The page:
Amazon rating: 5

5. Linux Administration Handbook

Since 2001, Linux Administration Handbook has been the definitive resource for every Linux system administrator who must efficiently solve technical problems and maximise the reliability and performance of a production environment. Now, the authors have systematically updated this classic guide to address today's most important Linux distributions and most powerful new administrative tools.

The authors spell out best practices for every facet of system administration, including storage management, network administration, web hosting, software configuration management, performance analysis, Windows interoperability, and much more. Sysadmins will appreciate the thorough discussions of such difficult topics such as DNS, LDAP, security, and the management of IT service organizations.

Sharing their war stories and hard-won insights, the authors capture the behavior of Linux systems in the real world, not just in ideal environments. They explain complex tasks in detail and illustrate these tasks with examples drawn from their extensive hands-on experience.

Amazon rating: 5

6. Hacking Exposed Linux, ISECOM

Use this comprehensive guide to secure your Linux network. Completely rewritten third edition provides an up-to-date coverage from a team of topic-focused experts. The text is based on the ISECOM security research, it explains in detail how to defend your system against all attacks.

- Secure your system by using countermeasures from the latest research
- Harden VoIP, RF, RFID, Bluetooth, and IR devices
- Follow attack techniques of ISDN, PSDN, and PSTN
- Apply cryptography and Trusted Computing for your best defense
- Block Linux signal jamming and eavesdropping attacks
- Prevent SPAM, phishing, DoS, and DDoS exploits
- Fix vulnerabilities in Web 2.0 services
- Find and repair C code errors with static analysis

Amazon rating: (4)

7. Real World Linux Security by Bob Toxen

Will you be ready to protect your system when a cracker comes? Real World Linux Security goes beyond the books that merely detail system vulnerabilities by offering system administrators practical solutions for safeguarding Linux systems and actively responding to break-in attempts. Veteran Bob Toxen shows you how to know your enemies and stop them at the front gate, before they can damage your system.

The book is organised into four sections: securing your system, preparing for an intrusion, detecting an intrusion, and recovering from an intrusion. Toxen even provides at-a-glance icons and tables rating the severity and likelihood of each type of attack. Along the way, you'll learn how to configure systems so they alter themselves to lock out a cracker at the first sign of attack.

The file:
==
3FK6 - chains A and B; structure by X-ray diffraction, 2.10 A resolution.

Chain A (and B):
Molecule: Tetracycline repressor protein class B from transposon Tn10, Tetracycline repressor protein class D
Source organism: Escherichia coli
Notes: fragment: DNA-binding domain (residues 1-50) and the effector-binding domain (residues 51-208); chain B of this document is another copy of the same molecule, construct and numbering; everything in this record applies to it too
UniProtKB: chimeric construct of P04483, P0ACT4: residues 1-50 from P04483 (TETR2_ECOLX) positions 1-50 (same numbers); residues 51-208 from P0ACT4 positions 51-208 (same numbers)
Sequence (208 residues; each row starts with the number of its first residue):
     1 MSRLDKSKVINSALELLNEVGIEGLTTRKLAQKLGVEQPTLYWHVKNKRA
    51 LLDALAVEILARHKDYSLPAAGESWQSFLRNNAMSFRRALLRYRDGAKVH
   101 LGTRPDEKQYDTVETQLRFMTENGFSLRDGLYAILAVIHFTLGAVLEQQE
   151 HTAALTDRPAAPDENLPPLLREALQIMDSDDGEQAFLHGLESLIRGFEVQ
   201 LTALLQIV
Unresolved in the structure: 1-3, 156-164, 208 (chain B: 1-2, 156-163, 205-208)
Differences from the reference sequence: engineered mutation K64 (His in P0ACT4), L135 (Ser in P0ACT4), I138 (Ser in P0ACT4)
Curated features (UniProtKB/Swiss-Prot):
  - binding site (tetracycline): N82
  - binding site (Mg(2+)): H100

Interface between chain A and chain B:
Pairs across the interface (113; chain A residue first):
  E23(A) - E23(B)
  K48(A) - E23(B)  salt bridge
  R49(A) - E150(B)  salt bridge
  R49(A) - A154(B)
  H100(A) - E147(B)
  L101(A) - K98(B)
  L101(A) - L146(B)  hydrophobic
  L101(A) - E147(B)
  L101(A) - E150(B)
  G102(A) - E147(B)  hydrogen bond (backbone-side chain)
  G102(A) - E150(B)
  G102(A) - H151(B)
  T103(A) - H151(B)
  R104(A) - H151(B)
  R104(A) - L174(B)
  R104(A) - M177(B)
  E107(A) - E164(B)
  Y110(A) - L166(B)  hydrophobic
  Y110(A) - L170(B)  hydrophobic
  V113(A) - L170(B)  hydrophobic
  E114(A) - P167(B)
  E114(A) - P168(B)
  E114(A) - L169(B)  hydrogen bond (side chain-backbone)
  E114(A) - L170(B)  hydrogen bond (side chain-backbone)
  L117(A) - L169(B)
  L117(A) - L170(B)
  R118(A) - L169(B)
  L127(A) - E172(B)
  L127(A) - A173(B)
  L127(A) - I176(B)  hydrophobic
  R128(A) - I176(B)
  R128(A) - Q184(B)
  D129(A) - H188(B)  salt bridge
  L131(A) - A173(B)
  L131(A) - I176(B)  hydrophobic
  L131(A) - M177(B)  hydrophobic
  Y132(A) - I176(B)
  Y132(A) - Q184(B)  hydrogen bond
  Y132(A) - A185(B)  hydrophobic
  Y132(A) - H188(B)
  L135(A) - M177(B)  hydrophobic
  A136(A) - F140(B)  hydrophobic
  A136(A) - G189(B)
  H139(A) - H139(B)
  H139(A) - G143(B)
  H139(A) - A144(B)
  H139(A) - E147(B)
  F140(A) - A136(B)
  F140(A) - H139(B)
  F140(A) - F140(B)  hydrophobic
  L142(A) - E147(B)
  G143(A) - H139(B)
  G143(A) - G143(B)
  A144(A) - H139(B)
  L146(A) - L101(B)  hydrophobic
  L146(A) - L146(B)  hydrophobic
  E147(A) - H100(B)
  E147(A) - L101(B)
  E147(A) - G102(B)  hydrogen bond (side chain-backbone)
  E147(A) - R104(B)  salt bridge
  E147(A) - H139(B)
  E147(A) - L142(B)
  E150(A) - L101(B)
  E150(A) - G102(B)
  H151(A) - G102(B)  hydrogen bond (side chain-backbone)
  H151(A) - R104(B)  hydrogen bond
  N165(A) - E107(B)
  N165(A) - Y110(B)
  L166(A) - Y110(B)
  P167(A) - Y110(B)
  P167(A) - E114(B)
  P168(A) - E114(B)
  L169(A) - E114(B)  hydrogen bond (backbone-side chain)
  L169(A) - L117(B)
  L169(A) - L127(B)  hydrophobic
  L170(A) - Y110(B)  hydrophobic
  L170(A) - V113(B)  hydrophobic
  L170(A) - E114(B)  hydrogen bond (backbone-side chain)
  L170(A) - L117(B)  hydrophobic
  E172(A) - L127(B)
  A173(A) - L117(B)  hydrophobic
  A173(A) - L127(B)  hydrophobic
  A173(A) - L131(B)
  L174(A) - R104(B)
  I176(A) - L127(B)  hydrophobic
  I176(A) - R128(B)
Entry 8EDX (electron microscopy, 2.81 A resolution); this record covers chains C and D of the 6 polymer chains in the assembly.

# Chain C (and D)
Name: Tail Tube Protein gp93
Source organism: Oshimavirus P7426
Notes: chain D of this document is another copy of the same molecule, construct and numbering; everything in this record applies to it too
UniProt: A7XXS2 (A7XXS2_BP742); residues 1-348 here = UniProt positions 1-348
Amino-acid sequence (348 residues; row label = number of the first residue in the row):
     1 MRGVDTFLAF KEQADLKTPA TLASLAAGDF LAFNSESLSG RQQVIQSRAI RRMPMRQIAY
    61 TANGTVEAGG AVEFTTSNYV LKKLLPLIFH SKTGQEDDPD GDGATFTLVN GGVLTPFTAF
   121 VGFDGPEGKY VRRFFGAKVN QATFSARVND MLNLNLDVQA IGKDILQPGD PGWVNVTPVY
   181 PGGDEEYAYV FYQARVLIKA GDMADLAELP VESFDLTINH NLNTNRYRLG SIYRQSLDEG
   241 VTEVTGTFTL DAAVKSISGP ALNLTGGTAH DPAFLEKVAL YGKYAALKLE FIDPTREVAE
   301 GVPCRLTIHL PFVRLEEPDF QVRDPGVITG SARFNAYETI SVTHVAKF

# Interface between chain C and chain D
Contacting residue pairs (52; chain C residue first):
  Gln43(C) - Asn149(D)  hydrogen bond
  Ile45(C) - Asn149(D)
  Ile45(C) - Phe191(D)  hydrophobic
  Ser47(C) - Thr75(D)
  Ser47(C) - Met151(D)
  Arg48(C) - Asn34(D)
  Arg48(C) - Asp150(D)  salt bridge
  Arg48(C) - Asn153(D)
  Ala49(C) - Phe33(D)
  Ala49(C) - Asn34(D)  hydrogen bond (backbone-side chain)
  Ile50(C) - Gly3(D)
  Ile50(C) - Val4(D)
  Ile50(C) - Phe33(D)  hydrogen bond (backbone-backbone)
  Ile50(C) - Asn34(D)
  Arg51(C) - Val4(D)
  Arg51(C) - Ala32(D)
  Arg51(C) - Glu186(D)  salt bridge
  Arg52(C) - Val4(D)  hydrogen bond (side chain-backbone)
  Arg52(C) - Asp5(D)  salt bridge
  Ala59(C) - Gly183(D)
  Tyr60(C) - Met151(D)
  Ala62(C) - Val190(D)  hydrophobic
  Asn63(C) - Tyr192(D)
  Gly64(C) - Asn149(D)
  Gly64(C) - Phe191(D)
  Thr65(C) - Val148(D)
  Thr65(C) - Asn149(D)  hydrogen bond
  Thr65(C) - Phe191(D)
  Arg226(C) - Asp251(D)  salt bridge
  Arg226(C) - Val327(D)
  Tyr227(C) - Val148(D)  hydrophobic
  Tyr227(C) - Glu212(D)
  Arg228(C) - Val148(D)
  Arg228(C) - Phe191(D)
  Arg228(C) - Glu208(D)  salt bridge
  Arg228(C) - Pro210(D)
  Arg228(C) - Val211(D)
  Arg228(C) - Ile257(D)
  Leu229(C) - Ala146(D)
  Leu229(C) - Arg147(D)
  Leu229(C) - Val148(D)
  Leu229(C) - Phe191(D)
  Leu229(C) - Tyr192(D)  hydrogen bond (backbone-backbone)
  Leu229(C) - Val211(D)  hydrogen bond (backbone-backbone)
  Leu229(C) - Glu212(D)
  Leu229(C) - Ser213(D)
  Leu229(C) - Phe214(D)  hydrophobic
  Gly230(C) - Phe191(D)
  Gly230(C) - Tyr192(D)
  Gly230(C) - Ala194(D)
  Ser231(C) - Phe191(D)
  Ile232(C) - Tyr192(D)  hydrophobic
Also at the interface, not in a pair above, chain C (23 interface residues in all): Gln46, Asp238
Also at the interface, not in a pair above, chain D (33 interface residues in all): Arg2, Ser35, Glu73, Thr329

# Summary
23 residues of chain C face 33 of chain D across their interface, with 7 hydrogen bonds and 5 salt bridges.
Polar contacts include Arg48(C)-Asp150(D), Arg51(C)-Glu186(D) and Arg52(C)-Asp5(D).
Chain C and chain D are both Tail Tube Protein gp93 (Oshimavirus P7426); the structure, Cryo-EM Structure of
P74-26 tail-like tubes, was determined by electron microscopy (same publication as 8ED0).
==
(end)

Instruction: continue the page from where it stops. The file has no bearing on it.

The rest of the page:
You'll discover virtually cracker-proof techniques for protecting credit card databases, even if your web server and network are compromised. Toxen also presents techniques for ensuring that, if a break-in does occur, damage will be minimal and a full recovery can happen fast.

Amazon rating: 5

8. Beginning Linux Programming by Neil Matthew and Richard Stones

Provided you have some previous basic exposure to C and Unix, this book delivers an excellent overview of the world of Linux development with an appealing range of essential tools and APIs.

The standout feature of Beginning Linux Programming is its wide-ranging coverage of important topics in basic Unix programming. In a series of short chapters, the authors discuss the basics of writing Unix programs in C, with material on basic system calls, file I/O, inter process communication, and advanced topics such as socket programming and how to create Unix device drivers.

Parallel to this, the book introduces the toolkits and libraries for working with user interfaces, from simpler terminal mode applications to X and GTK+ for graphical user interfaces. While you won't be an authority on X or GTK+ after reading this book, you will certainly be able to explore real Linux development on your own after the capable introductory guide provided here. This text also serves as a valuable primer on languages and tools such as Tcl, Perl, and CGI.

Amazon rating: 5

9. Linux Kernel Development by Robert Love

Linux Kernel Development details the design and implementation of the Linux kernel, presenting the content in a manner that is beneficial to those writing and developing kernel code. While the book discusses topics that are theoretical, it does so with the goal of assisting programmers so they better understand the topics and become more efficient and productive in their coding.

The book discusses the major subsystems and features of the Linux kernel, including design and implementation, their purpose and goals, and their interfaces. Important computer science and operating system design details are also addressed. The book covers the Linux kernel from both angles, theoretical and applied, which should appeal to both types of readers.

Specific topics covered will include: all the important algorithms, relevant subsystems, process management, scheduling, time management and timers, system call interface, memory addressing, memory management, paging strategies, caching layers, VFS, kernel synchronization, and signals.

Amazon rating: 5

10. Building Clustered Linux Systems by Robert Lucke

The intent of this book is to provide an introduction to clustered Linux systems for an audience that may not have any experience working with this type of solution. A cluster comprises multiple physical systems, interconnected and configured to act in concert with each other as if they were a single resource.